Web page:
Educators from across the state are gathering for a training this week with Dr. Muhammad Khalifa, a controversial equity consultant with a history of promoting theories like “Christian privilege.”
He also appears to work for a group founded by a prominent anti-Semite.
Khalifa first sparked controversy in Minnesota when he was hired in 2019 by Eastern Carver County Schools to conduct nearly $90,000 worth of equity work. A former University of Minnesota professor, Khalifa now works at Ohio State University and runs the Culturally Responsive School Leadership Institute.
He’s also listed as a senior fellow at the Yaqeen Institute, an Islamic think tank founded by Dr. Omar Suleiman, who once described Zionists as “the enemies of God,” compared Israel to Nazis, and denounced “apartheid Israel” as terrorists.
Educators from Robbinsdale, Columbia Heights, Edina, Richfield, Roseville, St. Louis Park, and West St. Paul-Mendota Heights-Eagan Area Schools are currently participating in a training program with Khalifa, according to Dr. Katie Pekel, who directs the Culturally Responsive School Leadership Academy with Khalifa.
Pekel’s husband is Dr. Kent Pekel, the interim superintendent of Rochester Public Schools.
According to the Child Protection League, the ongoing training is taking place at Richfield High School and is required for some teachers.
A handout from the equity academy asks teachers to reflect on how current school practices are “connected with earlier colonial or oppressive practices in U.S. history.”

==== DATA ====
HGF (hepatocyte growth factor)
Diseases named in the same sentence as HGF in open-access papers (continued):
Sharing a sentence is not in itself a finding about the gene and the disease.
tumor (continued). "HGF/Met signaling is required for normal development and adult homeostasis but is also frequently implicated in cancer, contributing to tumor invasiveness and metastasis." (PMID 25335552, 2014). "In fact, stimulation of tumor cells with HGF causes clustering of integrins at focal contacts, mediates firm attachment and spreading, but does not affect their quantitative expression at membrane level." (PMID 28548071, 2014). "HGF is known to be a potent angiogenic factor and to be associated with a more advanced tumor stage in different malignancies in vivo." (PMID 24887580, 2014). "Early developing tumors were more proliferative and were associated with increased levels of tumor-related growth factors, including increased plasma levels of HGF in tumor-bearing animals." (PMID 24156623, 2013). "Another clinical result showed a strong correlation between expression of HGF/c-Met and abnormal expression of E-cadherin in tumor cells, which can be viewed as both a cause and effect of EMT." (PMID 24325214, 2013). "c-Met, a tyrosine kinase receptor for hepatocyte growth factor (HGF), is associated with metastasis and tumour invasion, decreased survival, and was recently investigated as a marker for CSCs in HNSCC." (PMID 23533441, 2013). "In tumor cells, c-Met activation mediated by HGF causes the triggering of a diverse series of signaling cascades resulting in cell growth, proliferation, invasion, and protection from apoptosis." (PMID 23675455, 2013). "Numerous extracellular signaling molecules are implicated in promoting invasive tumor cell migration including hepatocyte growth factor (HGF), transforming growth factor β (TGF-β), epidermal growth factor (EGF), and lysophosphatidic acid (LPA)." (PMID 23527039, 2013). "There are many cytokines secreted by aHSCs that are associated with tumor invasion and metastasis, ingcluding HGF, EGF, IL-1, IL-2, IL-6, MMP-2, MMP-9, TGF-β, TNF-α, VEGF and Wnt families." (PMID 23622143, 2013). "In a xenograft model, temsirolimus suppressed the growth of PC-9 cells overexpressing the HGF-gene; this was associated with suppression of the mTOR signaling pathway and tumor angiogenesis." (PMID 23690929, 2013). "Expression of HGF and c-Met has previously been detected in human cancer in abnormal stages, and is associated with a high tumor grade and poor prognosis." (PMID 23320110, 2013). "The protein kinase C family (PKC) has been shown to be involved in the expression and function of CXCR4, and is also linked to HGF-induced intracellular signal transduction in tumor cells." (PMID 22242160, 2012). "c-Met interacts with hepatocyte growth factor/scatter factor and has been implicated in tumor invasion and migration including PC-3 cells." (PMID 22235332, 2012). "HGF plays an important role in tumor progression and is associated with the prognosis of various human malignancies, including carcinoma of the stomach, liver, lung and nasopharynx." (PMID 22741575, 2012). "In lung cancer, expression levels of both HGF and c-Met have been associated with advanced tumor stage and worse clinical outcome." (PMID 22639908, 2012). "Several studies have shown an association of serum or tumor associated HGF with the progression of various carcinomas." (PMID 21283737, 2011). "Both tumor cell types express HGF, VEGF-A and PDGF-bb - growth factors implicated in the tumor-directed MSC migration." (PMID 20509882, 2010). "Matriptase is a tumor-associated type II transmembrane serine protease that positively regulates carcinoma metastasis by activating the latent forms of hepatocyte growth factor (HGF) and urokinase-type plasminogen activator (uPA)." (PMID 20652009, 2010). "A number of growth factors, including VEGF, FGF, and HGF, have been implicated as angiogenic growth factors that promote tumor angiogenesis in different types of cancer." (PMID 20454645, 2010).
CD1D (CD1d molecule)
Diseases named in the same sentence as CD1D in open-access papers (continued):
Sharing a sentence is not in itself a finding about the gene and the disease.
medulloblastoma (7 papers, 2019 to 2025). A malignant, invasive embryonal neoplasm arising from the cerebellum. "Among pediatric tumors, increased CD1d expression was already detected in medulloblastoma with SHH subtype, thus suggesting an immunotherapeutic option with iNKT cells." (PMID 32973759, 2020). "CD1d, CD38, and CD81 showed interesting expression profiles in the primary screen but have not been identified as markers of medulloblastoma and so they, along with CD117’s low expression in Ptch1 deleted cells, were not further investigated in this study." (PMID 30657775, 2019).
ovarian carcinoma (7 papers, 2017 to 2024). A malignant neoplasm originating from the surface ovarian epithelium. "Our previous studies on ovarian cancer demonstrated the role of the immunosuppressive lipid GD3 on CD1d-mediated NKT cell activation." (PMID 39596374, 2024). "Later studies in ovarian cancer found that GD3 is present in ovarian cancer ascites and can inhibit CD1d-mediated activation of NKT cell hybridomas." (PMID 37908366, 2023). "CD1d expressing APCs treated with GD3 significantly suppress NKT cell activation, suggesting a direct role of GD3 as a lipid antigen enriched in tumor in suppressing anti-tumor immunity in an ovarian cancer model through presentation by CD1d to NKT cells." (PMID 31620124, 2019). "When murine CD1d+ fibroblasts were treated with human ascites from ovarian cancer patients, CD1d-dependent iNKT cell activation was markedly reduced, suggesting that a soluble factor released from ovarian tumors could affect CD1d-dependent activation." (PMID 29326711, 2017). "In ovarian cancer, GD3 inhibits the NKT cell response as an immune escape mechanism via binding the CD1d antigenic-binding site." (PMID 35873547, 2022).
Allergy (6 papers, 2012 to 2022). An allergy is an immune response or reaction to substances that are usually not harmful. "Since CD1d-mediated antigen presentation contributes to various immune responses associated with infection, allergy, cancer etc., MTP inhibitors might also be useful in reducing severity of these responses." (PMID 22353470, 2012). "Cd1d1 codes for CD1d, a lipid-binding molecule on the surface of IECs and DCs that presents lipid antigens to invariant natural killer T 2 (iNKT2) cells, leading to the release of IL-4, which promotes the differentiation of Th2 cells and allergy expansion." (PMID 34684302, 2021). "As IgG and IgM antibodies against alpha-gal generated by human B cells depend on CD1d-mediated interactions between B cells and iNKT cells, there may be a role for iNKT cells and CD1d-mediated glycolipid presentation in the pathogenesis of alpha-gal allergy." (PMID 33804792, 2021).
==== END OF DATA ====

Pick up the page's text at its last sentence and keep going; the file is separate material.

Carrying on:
One item on the document compares the “containment of Black bodies on enslavement plantations” to “normalizing the practice of sending Black students to in-school suspension spaces.”
Another handout instructs teachers on the various “expressions of whiteness,” such as “whiteness as fragile,” “whiteness as normal,” and “whiteness as niceness.”
The training program, called the Culturally Responsive School Leadership Academy, seeks to “challenge Whiteness and hegemonic epistemologies in schools,” according to infographics published by Khalifa’s group.
“Christianity was used as an excuse to classify Africans and indigenous peoples as ‘non-human.’ This thinking still influences the dehumanization of minoritized students,” another infographic states.
Khalifa is the author of a controversial pamphlet on “Islamophobia and Christian privilege,” which directs teachers to “infuse curriculum and school activities with intellectual traditions that originate in the Muslim World” and claims that, unlike Islam, Western religions are not “a way of life.”
In a 2016 article, Khalifa describes “culturally responsive school leadership” as a method that “encompasses aspects of antioppressive/racist leadership, transformative leadership, and social justice leadership, but pushes further.”
“For example, although these forms of leadership all focus on liberatory practices that resist oppression or marginalization and minoritized students, CRSL is not only liberatory and antioppressive, it is also affirmative, and seeks to identify and institutionalize practices that affirm Indigenous and authentic cultural practices of students,” that article states.
“So for instance, culturally responsive leaders — like antioppressive, transformative, social justice leaders — will challenge teaching and environments that marginalize students of color, and they will also identify, protect, institutionalize, and celebrate all cultural practices from these students.”